Though her dreams of practicing medicine stretch at least back to high school, when she began researching with Dr. Jennifer Hill at UToledo’s Health Science Campus, Ramya’s time in Greek Life has helped her further define her aspirations. She hopes to continue her service to the vulnerable as a doctor at St. Jude Children’s Research Hospital after graduation.

Major Inspiration: “My choice to major in Biology with a pre-med concentration stems from the inspiration I draw from my mother. Her remarkable journey of being born and raised in India to now practicing family and geriatric medicine at the Department of Veterans Affairs in Texas, despite numerous adversities, has ignited my passion to follow in her footsteps.”

Tanner Schultz

Though it began as just another way to get involved on campus with his friends, Tanner Schultz’s time in Student Government has evolved into something so much more – a defining feature of his college years and a powerful outlet to advocate for his fellow Rockets. After all, as the student body Vice President, his voice carries weight.Tanner Schultz

Following his first meeting with the organization, Tanner immediately knew that Student Government was the place for him. A Biology major, he was appointed as a representative for the College of Natural Sciences and Mathematics and was overcome by motivation to make positive changes on behalf of those he represented. As he progressed, Tanner gained more leadership and was elected as the Campus Culture Chair at the end of his first year on campus. Then, after another session of hard work, he was elected as student body Vice President alongside his running mate, President Lucas Will.

Tanner’s time is now consumed by meetings with campus officials such as UToledo President Gregory Postel voicing the needs, values, and perspectives of his undergraduate peers to the administration. It is this service to his university community that inspires Tanner – the connections he has made with its students, faculty, and alumni working to elevate their shared experience. Reflecting on all that has been accomplished, Tanner is proud of his effort and the progress Student Government has made since he joined it.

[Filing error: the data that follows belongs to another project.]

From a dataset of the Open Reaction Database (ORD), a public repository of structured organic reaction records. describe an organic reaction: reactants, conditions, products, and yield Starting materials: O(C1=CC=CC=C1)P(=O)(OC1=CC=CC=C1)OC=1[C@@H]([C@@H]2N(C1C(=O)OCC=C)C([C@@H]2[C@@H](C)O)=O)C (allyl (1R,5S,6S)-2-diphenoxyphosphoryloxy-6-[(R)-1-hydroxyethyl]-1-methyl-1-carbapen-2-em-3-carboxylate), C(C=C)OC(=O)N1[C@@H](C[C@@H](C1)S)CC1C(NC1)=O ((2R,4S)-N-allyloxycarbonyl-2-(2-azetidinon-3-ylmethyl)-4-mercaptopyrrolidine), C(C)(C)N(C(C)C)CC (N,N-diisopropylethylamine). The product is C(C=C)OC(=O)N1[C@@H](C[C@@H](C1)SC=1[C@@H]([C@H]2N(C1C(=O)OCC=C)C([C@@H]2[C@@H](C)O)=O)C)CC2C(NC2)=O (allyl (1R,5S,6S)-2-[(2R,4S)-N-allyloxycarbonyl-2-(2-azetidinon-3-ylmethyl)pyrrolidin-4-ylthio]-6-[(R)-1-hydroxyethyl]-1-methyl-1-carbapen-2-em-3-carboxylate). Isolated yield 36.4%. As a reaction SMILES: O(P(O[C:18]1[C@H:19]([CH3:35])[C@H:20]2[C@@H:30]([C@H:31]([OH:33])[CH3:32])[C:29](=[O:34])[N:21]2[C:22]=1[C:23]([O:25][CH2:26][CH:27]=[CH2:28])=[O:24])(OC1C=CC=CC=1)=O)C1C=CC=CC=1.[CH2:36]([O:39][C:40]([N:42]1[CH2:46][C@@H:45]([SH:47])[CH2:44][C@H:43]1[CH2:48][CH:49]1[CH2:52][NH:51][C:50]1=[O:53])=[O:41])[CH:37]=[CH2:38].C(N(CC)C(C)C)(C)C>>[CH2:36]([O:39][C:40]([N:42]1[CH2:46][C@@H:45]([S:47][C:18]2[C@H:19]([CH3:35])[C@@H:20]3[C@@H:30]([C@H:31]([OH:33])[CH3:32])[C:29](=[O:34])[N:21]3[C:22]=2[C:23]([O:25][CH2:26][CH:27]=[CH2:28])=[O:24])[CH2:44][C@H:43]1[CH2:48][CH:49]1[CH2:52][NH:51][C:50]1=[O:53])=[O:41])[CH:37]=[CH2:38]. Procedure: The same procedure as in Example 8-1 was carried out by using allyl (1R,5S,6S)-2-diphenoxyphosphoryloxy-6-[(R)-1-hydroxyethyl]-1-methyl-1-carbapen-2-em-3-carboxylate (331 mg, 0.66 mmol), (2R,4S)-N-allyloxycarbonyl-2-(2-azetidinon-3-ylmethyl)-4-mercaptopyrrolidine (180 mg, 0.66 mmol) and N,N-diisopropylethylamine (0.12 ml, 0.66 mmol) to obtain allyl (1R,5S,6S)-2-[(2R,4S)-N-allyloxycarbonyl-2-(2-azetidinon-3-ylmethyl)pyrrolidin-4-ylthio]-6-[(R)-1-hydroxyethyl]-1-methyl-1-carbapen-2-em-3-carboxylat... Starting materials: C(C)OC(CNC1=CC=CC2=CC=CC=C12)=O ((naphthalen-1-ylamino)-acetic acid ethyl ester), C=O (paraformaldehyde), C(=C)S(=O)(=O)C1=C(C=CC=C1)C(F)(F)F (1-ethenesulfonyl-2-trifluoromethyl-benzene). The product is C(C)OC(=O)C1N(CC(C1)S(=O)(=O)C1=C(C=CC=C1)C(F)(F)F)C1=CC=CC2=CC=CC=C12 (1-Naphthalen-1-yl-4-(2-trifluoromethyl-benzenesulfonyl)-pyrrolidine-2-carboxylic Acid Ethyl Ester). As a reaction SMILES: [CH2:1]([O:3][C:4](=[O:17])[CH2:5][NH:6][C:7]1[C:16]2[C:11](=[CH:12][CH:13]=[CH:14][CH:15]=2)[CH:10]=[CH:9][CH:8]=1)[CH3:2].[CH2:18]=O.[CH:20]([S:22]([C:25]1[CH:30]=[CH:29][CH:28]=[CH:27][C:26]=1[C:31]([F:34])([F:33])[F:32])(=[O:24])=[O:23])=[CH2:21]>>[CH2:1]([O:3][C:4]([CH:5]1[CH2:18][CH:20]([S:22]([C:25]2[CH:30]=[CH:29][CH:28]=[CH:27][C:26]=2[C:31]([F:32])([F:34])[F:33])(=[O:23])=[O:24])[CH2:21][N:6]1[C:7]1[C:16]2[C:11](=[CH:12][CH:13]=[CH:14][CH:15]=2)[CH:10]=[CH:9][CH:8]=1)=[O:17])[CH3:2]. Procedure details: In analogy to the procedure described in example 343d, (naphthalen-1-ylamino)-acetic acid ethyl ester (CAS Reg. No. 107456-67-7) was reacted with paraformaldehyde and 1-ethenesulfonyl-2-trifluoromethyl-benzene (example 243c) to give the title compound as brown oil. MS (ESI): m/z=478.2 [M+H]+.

Campus Involvement: “I’d like to thank everyone that has helped me to get to this point. Alumni, faculty, and most importantly my fellow students have supported me throughout my experience in Student Government and my tenure as student body Vice President.”

Morgan Schuld

As a member of the swim team and a student researcher carrying a few minors and as many leadership roles in student organizations, Morgan Schuld somehow manages to keep her head above water. She wouldn’t have her life as a Rocket any other way, though: never dull, and always challenging!
Morgan Schuld
The Chemical Engineering senior hopes to move back to Cleveland after completing her undergraduate degree to pursue her career – possibly in the personal care products industry. Morgan’s Honors thesis offered the opportunity to blend her related Cosmetic Science & Formulation Design minor with her major work in Dr. Matthew Liberatore’s rheology lab. They are studying the mechanical characterization of anion exchange membranes for fuel cell applications, focusing on crosslinking a copolymer that forms membranes typically used in hair conditioners. After recently receiving a patent on their work, Morgan and her teammates are now aiming to publish a paper about the research.